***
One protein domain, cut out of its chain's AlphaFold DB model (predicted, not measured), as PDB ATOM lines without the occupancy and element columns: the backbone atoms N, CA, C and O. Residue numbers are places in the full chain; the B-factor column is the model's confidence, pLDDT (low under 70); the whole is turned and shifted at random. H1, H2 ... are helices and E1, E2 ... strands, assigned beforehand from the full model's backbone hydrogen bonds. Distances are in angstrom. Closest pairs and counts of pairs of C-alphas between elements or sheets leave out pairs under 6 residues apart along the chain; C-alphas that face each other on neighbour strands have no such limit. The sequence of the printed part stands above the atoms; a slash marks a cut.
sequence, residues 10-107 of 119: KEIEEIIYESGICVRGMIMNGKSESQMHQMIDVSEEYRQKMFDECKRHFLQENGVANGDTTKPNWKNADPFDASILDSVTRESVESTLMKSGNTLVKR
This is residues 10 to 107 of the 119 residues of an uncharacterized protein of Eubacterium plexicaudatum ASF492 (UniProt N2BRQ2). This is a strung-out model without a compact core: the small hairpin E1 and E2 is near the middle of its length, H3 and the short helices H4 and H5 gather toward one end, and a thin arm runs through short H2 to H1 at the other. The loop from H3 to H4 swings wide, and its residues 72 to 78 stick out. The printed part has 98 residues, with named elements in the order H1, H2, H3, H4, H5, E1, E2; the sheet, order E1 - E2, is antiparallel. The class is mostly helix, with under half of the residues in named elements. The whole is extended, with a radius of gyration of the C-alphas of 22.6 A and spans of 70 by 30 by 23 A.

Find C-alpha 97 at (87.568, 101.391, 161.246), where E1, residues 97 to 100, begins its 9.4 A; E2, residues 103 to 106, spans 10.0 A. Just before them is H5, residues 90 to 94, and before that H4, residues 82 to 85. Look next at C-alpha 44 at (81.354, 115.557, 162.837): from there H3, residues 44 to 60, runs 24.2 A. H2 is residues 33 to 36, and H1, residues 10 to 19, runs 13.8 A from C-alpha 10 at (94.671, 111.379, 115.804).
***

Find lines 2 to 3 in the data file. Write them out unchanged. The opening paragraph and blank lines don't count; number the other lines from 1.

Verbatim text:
This is residues 10 to 107 of the 119 residues of an uncharacterized protein of Eubacterium plexicaudatum ASF492 (UniProt N2BRQ2). This is a strung-out model without a compact core: the small hairpin E1 and E2 is near the middle of its length, H3 and the short helices H4 and H5 gather toward one end, and a thin arm runs through short H2 to H1 at the other. The loop from H3 to H4 swings wide, and its residues 72 to 78 stick out. The printed part has 98 residues, with named elements in the order H1, H2, H3, H4, H5, E1, E2; the sheet, order E1 - E2, is antiparallel. The class is mostly helix, with under half of the residues in named elements. The whole is extended, with a radius of gyration of the C-alphas of 22.6 A and spans of 70 by 30 by 23 A.

Find C-alpha 97 at (87.568, 101.391, 161.246), where E1, residues 97 to 100, begins its 9.4 A; E2, residues 103 to 106, spans 10.0 A. Just before them is H5, residues 90 to 94, and before that H4, residues 82 to 85. Look next at C-alpha 44 at (81.354, 115.557, 162.837): from there H3, residues 44 to 60, runs 24.2 A. H2 is residues 33 to 36, and H1, residues 10 to 19, runs 13.8 A from C-alpha 10 at (94.671, 111.379, 115.804).